I have no idea how to fix Syria. Most Middle East experts admit they don’t either. It’s complicated. The Middle East is littered with the failed good intentions of our political interventions.
Now when we face the complicated in that region, we conclude that the best response must be no response. My own disbelief at the bombings and the gas attacks morphed into heartbreak and outrage but quickly fizzled into paralysis. No action of mine could advance a political solution to end the suffering.
I accepted my powerlessness along with the rest of the onlooking world. I tried to ignore the implication that such acceptance came in the form of thousands of civilian casualties. They were the collateral damage of the complicated.
But my logic was flawed. We don’t refuse to feed one hungry person because we cannot alleviate the hunger of them all. So why refrain from aiding some civilians in a war zone even though we cannot stop the war? The enemy of the good is the perfect.
An entire community refused to succumb to inaction.
Two Jews from Los Angeles – Tamar and Phil Koosed refused to relinquish the possibility for the good. They created Save the Syrian Children and used their business savvy to find shipping routes into areas under siege. They inspired my congregation to break out of our paralysis. And we rallied others.
With the help of 12 Jewish and interfaith organizations, we started our own Big Fill campaign (#theBigFill) and together we collected 5,000 pounds of clothes, an entire shipping container of unused medical supplies donated by hospitals and raised thousands of dollars to purchase more supplies. Countless people donated. Over 100 volunteers ages 8 to 80 showed up to sort, inventory and ship all of this stuff. An entire community refused to succumb to inaction.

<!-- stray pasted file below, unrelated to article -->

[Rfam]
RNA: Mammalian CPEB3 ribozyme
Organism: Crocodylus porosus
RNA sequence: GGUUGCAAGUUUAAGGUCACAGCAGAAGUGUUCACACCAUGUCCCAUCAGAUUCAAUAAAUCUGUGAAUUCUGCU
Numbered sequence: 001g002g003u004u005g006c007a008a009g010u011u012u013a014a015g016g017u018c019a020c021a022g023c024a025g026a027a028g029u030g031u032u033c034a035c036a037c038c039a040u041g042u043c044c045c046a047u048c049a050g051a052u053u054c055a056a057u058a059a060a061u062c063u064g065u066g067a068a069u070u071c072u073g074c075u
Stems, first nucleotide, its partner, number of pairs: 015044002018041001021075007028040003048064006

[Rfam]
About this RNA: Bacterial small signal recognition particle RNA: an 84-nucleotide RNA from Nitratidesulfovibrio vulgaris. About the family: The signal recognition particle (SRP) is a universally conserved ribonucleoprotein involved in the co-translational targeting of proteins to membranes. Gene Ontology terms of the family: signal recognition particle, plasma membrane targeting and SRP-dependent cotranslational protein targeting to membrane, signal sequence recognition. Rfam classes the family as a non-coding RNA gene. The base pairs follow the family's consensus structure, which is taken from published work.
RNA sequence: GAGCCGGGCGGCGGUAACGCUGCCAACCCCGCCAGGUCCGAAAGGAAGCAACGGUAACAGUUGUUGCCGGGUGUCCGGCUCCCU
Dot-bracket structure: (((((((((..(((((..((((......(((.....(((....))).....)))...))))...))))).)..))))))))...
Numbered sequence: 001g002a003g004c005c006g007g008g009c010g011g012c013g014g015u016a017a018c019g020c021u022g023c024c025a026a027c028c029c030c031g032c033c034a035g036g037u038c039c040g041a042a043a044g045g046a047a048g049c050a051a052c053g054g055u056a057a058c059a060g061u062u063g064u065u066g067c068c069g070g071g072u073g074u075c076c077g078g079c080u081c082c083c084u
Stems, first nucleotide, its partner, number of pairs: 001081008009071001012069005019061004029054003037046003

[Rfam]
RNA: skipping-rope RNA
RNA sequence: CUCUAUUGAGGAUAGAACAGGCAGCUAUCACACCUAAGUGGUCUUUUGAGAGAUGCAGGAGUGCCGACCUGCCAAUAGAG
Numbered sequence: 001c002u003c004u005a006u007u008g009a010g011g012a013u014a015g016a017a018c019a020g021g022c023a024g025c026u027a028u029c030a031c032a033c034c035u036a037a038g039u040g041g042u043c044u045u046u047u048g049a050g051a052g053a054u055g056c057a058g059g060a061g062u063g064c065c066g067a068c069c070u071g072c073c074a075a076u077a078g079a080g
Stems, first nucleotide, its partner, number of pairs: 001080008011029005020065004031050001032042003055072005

Of the more than 85,000 pounds of supplies that Save the Syrian Children has shipped in recent months, everything was accounted for through a double-blind inventory to ensure that materials get to where they need to go. A mere 500 pounds of these supplies were lost when their warehouse was partially bombed. Thank God Save the Syrian Children refused to let the perfect be the enemy of the good.
I should note that our synagogue intentionally carried out this effort on the heels of Passover. But the analogy of modern day Syria to the Jewish story of liberation falls short. We did not and we will not deliver anything close to freedom — the Syrian civilians living under siege have no exodus. Our efforts to alleviate their suffering were much more modest. Modest – but not inconsequential. Perhaps, the better parallel of the exodus story is not between the Syrians and the Israelites, but between us and Pharaoh. Our hearts were in danger of hardening to ignore the cries of those who suffer. I’m grateful to Save the Syrian Children for pulling me and my community back from that fate – for helping us retain our humanity.